When Carroll University embarked on its strategic planning process two years ago, one of its many commitments—meant to build upon past successes and position us for growth and innovation—included updates to the campus and its facilities. The learners and student-athletes of tomorrow deserve the best we have to offer.
So, as campus cleared of students for the summer, construction crews moved in to check a few items off the facility updates checklist. As the 2019–20 academic year got underway, both returning and first-year students were welcomed by a few impressive updates to longstanding residence halls.
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Neither South nor North Bergstrom halls have undergone significant renovations since being built in 1960 and 1966, respectively. The connected buildings feature single, double and triple occupancy rooms for male and female residents, and also house academic classrooms. But after work completed by Berghammer Construction this summer, both buildings have fully renovated lounges. Fresh paint, new floors, improved lighting and brand-new furniture have transformed the spaces, which now both include ADA accessibility. The lobbies also feature new, enclosed reception desks and Carroll-specific environmental graphics.
The Bergs, as the residence halls are affectionately known, house 377 residents, with 208 in North and 169 in South. The renovations bring the residence halls in line with the recently updated study lounges in Steele and Swarthout Halls.
While the Bergs received much-needed updates to their common areas, Charles Street Hall headed back to its roots—residence life. When ground broke for “Charles House” in 1967, it was built to serve as a dormitory. Over time, as the campus evolved and needs changed, the space in Charles Street became faculty offices, which it had remained since. Until the 2019–20 academic year.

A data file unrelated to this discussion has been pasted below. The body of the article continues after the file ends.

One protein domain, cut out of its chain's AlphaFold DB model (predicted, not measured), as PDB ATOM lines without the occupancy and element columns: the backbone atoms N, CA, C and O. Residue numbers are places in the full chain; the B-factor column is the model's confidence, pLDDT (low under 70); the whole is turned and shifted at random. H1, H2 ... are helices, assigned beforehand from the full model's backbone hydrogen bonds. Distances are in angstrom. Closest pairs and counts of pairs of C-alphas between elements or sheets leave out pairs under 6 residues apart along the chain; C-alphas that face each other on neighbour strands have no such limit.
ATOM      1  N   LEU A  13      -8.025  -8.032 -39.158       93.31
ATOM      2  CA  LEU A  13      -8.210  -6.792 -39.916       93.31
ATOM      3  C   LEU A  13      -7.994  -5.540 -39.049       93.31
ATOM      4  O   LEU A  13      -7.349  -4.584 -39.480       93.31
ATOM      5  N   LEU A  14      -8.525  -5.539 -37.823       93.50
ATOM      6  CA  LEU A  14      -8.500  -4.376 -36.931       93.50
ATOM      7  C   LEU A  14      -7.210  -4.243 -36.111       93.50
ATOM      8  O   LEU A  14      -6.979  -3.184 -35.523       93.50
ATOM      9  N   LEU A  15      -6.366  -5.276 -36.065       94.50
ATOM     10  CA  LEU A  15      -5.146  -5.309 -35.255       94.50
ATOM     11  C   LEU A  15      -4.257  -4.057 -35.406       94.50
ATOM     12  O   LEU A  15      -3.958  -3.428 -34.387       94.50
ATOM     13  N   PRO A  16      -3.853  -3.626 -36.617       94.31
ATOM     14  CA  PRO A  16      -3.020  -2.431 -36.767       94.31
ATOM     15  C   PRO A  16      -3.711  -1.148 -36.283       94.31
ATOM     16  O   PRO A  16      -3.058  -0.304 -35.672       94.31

Today, Charles Street Hall has been transformed back into student housing. As enrollment numbers rose heading into the new school year, it became evident that residence capacity had been surpassed. Converting the former residence hall back to its original form became the solution.
The residence hall has the capacity to house 46 returning students and received quite the makeover this summer. Contractors made some exterior repairs and added a fresh coat of paint to the outside of the building, but the real work happened inside. Fresh paint, Carroll University branding in the common areas, and bathroom upgrades rounded out the work to the building’s interior spaces.
“As we continue to embark on this time of growth and innovation, the updates to our residence halls may seem like a small piece of the pie, but we’re building a foundation for our students here at Carroll,” said Carroll University President Cindy Gnadinger. “We are home for them, and we want Carroll to feel like their home.”